After a long day seeing patients at the nursing station, Dr. Kirlew makes a house call and the reality on the ground hits again. 

Donnie Brown had a stroke four years ago from a ruptured aneurysm. Much of the right side of his body is numb. 

“He can’t feel,” says Elsie, his wife of 40 years who takes care of her husband by herself. “Especially on his foot — he gets cold, too.” 

Donnie and the doc

During a house call in Wapekeka, Dr. Kirlew listens to Donnie Brown’s breathing. Brown had a stroke four years ago after an aneurysm. (Nick Purdon/CBC)

In the four years since his stroke, Donnie Brown has only had a single rehab appointment. These days he has a hard time communicating.  

“We end up shouting because we can’t understand each other sometimes,” Elsie says. “It’s hard. It’s been four years the way he is.”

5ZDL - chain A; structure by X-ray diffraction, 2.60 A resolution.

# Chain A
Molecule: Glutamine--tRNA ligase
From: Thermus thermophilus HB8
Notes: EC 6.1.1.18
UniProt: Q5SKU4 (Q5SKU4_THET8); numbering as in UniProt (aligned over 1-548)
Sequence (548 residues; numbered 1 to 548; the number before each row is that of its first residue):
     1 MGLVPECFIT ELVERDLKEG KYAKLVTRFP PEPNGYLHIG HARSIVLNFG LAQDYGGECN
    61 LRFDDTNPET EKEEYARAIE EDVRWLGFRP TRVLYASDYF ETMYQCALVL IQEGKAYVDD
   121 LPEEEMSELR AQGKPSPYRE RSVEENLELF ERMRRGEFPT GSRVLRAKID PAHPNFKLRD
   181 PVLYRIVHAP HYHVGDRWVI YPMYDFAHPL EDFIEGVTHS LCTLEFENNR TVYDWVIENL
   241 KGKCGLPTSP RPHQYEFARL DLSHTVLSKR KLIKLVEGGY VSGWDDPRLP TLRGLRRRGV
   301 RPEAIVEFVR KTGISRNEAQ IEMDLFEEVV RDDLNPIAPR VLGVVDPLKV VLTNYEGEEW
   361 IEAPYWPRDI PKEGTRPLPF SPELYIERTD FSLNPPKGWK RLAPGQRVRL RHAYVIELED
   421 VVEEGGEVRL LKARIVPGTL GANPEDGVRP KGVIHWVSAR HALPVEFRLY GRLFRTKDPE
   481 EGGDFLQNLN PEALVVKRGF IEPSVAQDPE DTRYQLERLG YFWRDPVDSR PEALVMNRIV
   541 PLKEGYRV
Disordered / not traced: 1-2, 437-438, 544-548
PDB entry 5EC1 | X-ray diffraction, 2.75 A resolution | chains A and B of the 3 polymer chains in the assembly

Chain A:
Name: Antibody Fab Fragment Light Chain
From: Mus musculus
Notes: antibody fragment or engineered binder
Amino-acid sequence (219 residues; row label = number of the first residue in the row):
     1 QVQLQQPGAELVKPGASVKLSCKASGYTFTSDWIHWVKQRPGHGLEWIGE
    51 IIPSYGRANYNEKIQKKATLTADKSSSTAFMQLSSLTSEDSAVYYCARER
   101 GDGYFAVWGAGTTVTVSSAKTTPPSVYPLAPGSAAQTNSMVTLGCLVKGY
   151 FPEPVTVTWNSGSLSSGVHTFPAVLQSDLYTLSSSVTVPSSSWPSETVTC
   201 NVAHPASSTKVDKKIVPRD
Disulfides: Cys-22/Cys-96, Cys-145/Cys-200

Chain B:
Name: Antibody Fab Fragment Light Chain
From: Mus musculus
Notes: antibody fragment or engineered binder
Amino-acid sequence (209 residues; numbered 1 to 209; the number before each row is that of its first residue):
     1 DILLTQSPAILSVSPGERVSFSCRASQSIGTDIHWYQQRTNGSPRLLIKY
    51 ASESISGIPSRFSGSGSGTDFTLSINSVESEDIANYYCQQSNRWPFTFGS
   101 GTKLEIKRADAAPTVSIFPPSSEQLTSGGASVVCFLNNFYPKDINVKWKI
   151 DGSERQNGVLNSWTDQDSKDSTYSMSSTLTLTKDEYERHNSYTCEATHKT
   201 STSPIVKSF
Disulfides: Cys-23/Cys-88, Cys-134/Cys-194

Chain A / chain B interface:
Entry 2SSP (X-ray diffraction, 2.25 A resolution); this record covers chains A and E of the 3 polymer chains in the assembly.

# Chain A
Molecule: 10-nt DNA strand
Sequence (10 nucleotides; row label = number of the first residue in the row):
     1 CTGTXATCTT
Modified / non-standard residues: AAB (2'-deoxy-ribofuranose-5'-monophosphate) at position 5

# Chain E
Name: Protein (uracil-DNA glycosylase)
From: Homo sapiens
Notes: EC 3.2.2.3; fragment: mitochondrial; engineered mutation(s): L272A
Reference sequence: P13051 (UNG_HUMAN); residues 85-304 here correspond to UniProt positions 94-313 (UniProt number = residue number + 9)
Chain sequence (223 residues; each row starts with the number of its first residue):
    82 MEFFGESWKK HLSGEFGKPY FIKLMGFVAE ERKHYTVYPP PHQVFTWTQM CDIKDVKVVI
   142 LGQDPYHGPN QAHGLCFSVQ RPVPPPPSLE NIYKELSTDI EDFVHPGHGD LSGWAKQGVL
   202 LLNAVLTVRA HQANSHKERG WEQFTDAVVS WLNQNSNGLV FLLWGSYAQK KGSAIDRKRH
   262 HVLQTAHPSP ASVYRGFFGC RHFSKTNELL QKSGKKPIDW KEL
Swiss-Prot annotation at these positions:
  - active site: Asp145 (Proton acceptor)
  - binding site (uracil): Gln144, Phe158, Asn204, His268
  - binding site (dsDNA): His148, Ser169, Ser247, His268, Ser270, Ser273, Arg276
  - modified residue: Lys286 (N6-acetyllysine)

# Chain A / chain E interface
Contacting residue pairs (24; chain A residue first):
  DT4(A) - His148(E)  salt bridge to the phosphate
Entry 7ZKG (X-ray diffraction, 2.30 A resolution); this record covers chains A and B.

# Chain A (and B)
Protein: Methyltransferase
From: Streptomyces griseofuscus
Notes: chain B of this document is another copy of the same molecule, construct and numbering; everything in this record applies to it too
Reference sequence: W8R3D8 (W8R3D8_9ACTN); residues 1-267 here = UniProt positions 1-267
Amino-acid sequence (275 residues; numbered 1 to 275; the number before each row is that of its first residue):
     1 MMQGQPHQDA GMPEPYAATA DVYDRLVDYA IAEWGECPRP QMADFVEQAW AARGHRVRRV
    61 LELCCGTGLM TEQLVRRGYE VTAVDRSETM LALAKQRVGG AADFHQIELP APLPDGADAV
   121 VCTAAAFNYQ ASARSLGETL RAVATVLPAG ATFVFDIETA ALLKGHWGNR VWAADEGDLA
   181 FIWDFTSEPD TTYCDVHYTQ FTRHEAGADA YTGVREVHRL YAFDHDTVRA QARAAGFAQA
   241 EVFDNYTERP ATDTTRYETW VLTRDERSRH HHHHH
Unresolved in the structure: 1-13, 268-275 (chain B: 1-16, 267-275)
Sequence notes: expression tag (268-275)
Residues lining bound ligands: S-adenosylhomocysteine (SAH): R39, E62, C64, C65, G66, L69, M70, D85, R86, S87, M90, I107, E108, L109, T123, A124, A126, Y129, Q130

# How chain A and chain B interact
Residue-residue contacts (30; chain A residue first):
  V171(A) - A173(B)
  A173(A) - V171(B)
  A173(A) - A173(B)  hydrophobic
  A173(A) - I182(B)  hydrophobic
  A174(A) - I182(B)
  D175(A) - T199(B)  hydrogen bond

On the living room couch Dr. Kirlew listens to Donnie’s breathing — but there isn’t much else he can do. 

“I wish I could provide some home care, because that would be something people would get down south,” he says. “But we don’t have access to that kind of service.”

Donnie and Elsie

Donnie and Elsie Brown sit at their kitchen table in Wapekeka. Since Donnie’s stroke, Elsie has been taking care of her husband by herself. ‘It’s hard. It’s been four years the way he is.’ (Nick Purdon/CBC)

Kirlew packs his stethoscope and on the drive back to the nursing station he reflects on a long day of seeing patients.  

“You forget what normal is,” he says. “You have to remind yourself of what normal is. That’s part of the fight.

“They have this phrase in medicine called the Hippocratic Oath,” he continues. “We take it when we graduate from medical school. It means ‘to do no harm.’ Sometimes I see my role as a physician is to minimize the harm that the system is already doing to them.”